Years Ago | November 12th
1994: The historic shift of the Ohio House into Republican hands means the local Democratic power brokers like state Reps. Ronald V. Gerberry and Michael G. Verich won’t be able to bring home the political bacon like they used to. The Mahoning Valley's other Democrats, June Lucas, Robert Hagan, and Sean Logan, all won easily. Republican Ron Hood of Canfield won in the 57th District.
U.S. Rep. James A. Traficant Jr., D-Poland, says he plans on running for governor or the U.S. Senate in 1998 in the wake of the defeat of statewide Democrats, which was in marked contrast to his strong showing.
The Rev. Kirk B. Wolfe, a retired Air Force captain who is minister of Northside Baptist Church, is offering free karate lessons Saturday afternoons, preceded by a 15-minute Bible study.
1979: Mahoning County Sheriff Michael Yarosh, 62, dies of a heart attack after being stricken at his Osborne Avenue home and taken to North Side Hospital. Chief Deputy John Fromel is named acting sheriff by county commissioners.
Westminster College says it will charge eight staff members of The Holcad, the student newspaper, with theft for taking 140 books out of the library as part of a planned expose on lax security at the library.
Martha Ann Bachtel, a 17-year-old senior at Canfield High School, is named Mahoning County Junior Miss during a pageant at Austintown Middle School.
1969: An estimated 12,000 people attend the Veterans Day parade in downtown Youngstown. Earlier in the day, a Veterans Day ceremony at Youngstown State University was lightly attended and marred by a few anti-war students.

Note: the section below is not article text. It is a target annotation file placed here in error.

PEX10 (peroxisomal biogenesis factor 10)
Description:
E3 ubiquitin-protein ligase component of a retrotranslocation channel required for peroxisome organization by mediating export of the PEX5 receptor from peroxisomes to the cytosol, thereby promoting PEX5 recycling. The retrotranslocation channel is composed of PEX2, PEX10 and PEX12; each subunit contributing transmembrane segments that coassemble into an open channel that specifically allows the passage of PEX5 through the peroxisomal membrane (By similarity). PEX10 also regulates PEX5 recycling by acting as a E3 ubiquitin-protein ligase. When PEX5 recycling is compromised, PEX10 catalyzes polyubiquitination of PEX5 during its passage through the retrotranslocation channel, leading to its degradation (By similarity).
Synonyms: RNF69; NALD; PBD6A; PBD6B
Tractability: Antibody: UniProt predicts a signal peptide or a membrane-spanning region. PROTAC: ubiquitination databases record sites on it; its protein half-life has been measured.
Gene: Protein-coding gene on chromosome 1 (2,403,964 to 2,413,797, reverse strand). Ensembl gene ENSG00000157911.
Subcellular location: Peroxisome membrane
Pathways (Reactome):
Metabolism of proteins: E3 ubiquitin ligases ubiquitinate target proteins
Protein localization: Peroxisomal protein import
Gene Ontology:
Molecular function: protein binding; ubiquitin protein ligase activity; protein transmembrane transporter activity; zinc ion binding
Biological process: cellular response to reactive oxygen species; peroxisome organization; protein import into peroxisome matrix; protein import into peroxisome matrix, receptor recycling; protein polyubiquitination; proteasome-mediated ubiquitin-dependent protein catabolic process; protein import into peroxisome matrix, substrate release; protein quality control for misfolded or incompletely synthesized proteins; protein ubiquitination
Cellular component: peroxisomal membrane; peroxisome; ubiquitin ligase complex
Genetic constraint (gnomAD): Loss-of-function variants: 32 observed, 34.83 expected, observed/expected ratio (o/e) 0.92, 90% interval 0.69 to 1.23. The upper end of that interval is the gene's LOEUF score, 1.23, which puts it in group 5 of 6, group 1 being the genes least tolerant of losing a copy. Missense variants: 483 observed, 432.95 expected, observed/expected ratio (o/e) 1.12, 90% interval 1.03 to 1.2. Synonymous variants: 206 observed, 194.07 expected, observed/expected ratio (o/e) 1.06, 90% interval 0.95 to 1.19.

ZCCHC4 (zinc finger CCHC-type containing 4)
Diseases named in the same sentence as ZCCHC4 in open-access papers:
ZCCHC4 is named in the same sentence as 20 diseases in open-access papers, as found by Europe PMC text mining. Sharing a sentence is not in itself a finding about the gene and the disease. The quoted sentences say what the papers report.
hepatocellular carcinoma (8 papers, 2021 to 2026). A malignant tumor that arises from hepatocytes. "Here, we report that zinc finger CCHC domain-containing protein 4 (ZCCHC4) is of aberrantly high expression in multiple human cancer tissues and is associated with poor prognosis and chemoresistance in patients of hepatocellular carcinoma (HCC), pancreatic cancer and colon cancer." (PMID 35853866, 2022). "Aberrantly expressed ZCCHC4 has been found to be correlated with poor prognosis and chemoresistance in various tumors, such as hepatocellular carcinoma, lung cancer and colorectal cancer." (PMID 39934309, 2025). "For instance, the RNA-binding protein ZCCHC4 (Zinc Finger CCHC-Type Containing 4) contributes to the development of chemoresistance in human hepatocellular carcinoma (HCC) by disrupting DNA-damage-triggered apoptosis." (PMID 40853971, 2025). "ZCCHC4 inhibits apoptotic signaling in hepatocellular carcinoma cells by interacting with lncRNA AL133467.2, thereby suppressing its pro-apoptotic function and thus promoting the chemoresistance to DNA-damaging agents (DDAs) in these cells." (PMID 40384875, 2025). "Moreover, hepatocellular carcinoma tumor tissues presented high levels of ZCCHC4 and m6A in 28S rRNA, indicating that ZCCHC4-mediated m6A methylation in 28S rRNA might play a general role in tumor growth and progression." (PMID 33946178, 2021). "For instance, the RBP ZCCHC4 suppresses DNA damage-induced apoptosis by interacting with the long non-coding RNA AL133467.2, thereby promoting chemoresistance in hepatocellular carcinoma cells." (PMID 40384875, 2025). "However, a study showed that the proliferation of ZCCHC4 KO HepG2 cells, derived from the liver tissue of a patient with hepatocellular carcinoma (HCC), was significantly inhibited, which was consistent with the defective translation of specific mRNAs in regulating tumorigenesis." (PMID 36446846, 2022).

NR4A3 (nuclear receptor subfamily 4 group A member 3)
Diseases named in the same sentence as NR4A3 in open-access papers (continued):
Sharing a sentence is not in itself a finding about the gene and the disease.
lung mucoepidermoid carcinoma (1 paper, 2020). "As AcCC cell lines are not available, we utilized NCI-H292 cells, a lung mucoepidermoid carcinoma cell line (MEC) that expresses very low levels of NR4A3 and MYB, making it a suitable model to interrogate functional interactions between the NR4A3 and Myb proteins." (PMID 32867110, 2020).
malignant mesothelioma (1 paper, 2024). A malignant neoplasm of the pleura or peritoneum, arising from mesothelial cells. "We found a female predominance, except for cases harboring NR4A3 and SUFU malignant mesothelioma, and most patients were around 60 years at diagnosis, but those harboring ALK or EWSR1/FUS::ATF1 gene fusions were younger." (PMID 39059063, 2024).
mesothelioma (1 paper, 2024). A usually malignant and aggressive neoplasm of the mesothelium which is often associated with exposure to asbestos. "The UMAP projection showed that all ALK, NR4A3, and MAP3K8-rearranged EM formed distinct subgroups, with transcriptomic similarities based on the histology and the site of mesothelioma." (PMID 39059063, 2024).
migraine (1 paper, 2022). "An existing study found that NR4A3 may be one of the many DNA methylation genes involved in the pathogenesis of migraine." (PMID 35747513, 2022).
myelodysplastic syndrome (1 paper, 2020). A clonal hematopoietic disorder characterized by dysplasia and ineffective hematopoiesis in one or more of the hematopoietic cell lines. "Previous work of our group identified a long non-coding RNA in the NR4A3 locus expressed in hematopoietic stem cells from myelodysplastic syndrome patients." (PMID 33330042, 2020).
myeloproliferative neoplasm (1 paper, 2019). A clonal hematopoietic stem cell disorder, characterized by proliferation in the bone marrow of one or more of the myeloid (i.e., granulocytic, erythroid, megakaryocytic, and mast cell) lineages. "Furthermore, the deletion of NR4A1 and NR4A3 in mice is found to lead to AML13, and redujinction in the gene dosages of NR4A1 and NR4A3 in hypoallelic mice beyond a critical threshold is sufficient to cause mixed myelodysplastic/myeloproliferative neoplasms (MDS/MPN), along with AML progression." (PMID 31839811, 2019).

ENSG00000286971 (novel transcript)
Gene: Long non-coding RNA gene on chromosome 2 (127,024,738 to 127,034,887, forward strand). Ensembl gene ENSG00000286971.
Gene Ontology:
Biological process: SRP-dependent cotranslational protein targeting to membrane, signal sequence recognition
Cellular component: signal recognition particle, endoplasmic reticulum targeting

Thieves who broke into Harding School on Cordova Avenue stole two record players only to throw them against the storm windows on John Cragel's home on Juanita Avenue.
An open-bed truck loaded with 50,000 pounds of hot ingots turned over into ditch at the Market Street exit of the downtown freeway. It apparently slipped into the ditch while negotiating the exit curve at too great a speed.
1944: Men and women are put on the auction block selling kisses to help sell bonds in the Sixth War Loan Drive at the Carnegie-Illinois Steel Corp. plant. Six men and six women took turns selling kisses and $2,500 was made, shattering the $1,000 goal.
The Youngstown Chamber of Commerce Industrial Development Committee announces the arrival of a new industry, Aero-Rad, which makes electrical relays and radar devices. About 150 people will be employed, many of them women.
The Penn-Ohio Coach Lines Co. is planning a post-war air-transit service that would use helicopters operating from Youngstown to transport persons, packages and mail on tri-state routes.